Accounting Basics - FSU Controller`s Office
... These are the backbone of any accounting system. Understand how debits and credits work and you'll
understand the whole system. Every accounting entry in the general ledger contains both a debit and a
credit. Further, all debits must equal all credits. If they don't, the entry is out of balance. Tha ...
The Accounting Equation
... with a debit balance (expenses)
Entry to record net income or net loss to
Entry to close owner’s drawing account to
owner’s capital account
AT1- 1 Achievement Test 1 Achievement Test 1: Chapters 1 and 2
... b. Selecting the economic activities relevant to a particular organization.
c. Preparing accounting reports, including financial statements.
d. Quantifying events in dollars and cents.
____ 9. The current source of "GAAP" in the private sector is the
a. Accounting Principles Board.
b. Internal Reven ...
... A sole proprietor’s owner’s equity balance was $10,000 at the beginning of the year and
was $22,000 at the end of the year. During the year the owner invested $5,000 in the
business and had withdrawn $24,000 for personal use. The sole proprietorship’s net
income for the year was $
Accounting Principles, Concepts and Conventions
... financial results with the help of Trial Balance.
3. To know the progress of the business at the end of
each accounting period.
4. To check and control misappropriation and
defalcation by employees.
5. To have proper and systematic record of business
for future reference.
BUSA 101 – MR
... 23. A report of revenues and expenses for a specific period of time
is a(n) .......................................................................................................................
23. ____________________________ ______
24. A report of assets, liabilities, and owner’s equity as of a ...
Chapter 9 Notes
... Accts used to accumulate information until it
is transferred to the owner’s capital account.
(Also referred to as nominal accounts)
– Owner’s drawing account
– Income summary account
Balances must be reduced to zero at the end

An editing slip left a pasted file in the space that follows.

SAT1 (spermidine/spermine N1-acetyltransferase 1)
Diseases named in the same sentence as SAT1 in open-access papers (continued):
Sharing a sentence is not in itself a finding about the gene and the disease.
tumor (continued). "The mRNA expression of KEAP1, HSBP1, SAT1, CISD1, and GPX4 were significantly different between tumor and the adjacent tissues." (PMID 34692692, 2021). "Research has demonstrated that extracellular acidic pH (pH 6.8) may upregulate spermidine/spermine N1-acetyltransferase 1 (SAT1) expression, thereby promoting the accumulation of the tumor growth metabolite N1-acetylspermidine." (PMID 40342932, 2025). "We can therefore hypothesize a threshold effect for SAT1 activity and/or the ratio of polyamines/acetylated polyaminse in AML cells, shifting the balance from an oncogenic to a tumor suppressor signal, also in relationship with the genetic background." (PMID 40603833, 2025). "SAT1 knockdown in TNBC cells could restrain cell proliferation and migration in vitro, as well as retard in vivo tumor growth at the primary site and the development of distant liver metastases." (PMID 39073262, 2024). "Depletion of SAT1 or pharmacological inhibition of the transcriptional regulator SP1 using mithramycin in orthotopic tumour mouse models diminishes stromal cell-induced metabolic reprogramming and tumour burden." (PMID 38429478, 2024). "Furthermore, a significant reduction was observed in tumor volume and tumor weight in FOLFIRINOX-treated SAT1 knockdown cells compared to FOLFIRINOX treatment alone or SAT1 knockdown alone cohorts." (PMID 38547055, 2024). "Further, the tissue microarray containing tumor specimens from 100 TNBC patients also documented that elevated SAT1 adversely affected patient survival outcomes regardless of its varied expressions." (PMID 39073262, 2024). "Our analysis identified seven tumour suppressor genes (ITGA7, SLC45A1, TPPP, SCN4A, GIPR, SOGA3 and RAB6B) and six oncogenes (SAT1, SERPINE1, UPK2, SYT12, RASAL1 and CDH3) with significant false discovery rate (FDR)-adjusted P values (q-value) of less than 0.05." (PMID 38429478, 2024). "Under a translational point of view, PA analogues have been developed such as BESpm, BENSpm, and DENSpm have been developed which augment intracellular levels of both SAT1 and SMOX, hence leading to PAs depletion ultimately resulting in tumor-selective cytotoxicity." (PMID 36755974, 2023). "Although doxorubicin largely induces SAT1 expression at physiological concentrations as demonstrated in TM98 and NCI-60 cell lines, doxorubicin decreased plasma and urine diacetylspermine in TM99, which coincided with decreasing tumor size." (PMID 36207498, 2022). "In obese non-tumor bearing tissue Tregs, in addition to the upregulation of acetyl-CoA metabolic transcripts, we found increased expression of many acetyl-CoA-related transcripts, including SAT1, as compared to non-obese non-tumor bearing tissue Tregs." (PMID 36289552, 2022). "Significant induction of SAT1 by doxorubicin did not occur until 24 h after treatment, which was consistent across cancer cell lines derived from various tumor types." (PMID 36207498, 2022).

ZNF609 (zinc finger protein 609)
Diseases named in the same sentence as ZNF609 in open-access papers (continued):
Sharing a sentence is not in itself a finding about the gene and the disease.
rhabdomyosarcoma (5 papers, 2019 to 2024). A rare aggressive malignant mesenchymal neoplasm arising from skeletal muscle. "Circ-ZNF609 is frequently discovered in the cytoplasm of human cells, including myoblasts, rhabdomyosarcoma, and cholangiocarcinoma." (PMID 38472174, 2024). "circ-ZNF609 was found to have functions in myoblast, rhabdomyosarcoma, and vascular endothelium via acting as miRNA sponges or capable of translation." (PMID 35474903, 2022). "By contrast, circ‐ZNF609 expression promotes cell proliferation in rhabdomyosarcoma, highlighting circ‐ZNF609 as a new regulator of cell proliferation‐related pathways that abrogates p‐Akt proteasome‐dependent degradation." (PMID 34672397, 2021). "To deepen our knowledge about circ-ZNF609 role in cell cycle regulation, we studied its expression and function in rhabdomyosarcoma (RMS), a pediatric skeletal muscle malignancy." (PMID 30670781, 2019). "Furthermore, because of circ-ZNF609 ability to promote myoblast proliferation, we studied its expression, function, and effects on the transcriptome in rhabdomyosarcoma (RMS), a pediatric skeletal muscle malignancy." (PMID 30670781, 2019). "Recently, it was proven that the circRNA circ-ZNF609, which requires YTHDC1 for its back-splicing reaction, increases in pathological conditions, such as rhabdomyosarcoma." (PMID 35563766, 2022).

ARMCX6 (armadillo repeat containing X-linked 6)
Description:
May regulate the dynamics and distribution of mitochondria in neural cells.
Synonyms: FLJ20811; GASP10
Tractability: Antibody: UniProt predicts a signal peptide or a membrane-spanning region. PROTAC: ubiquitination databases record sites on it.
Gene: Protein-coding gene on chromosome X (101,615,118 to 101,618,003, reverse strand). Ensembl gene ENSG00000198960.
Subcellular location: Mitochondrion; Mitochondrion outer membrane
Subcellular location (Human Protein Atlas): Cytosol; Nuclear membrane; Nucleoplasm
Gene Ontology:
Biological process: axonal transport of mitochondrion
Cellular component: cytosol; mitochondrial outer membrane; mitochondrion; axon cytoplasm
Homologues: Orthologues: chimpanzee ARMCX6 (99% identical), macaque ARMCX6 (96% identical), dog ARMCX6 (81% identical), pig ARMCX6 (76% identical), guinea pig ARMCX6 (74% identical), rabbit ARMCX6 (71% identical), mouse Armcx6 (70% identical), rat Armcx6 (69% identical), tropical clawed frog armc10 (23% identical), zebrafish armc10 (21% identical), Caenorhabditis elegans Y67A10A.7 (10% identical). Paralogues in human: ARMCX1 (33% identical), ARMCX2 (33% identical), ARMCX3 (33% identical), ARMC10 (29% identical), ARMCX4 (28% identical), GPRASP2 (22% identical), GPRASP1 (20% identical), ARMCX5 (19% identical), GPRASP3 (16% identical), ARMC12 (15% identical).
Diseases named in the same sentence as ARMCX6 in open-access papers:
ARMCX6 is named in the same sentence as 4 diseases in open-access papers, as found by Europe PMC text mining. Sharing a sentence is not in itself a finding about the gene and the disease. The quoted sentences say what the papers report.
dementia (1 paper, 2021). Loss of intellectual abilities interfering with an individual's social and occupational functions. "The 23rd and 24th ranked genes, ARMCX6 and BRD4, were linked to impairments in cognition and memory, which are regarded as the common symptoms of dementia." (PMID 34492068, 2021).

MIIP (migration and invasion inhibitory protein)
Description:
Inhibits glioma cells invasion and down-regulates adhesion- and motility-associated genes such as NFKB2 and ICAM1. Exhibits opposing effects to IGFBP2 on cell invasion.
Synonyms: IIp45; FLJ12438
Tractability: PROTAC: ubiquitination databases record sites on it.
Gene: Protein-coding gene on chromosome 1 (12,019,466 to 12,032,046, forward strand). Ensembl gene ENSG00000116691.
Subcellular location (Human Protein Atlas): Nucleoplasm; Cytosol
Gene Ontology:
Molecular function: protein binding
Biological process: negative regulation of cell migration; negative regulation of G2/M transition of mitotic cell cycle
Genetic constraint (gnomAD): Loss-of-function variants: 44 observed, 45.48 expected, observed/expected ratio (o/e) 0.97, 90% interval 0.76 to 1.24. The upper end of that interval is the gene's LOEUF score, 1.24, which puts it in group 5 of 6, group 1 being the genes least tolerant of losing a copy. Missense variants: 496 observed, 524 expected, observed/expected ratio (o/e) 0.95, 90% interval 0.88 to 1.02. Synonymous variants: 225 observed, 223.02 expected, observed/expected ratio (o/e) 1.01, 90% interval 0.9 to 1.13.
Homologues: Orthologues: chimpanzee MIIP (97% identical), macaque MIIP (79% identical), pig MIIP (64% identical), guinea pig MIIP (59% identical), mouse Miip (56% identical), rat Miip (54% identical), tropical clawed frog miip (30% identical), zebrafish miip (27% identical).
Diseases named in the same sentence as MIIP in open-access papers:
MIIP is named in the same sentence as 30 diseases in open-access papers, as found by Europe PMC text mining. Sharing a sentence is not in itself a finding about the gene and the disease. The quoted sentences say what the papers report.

of each fiscal period.
... The purchaser may make back-up copies for his or her
own use only and not for distribution or resale. The
author and the publisher assume no responsibility for
errors, omissions, or damages caused by the use of these
programs or from the use of the information contained
Basics Of Accounting
... increasing our knowledge & getting deeper in our study, to know all about
this powerful 8letter word ‘A C C O U N T S’ There are 3 RULES OF
ACCOUNTING on which entire accounts depends upon. Understanding the
rules of Accounting is making your foundation in Accounts strong,
whereby any transaction ca ...
Test 1, Spring 1997 - College of Business Administration
... the amount of dividends that will be paid each year to
an arbitrary value assigned to the stock at the
inception of the corporation
a value assigned to the stock to facilitate its
recording in the accounting books
Case Development (Action) Slides
... Chart of Accounts
• Assign appropriate account numbers to each
– Assets (100), Liabilities (200), Owners Equity
ADVANCED ACCOUNTING (02)
... A. total merchandise available for sale
B. cost of goods sold
C. gross profit on sales
D. net income
13. The total of the balances in the creditor’s accounts should agree with the balance of _______.
A. purchase account in general ledger
B. accounts Receivable account in general ledger
C. accounts P ...
Basics of bookkeeping
... • method of recording transactions in the accounting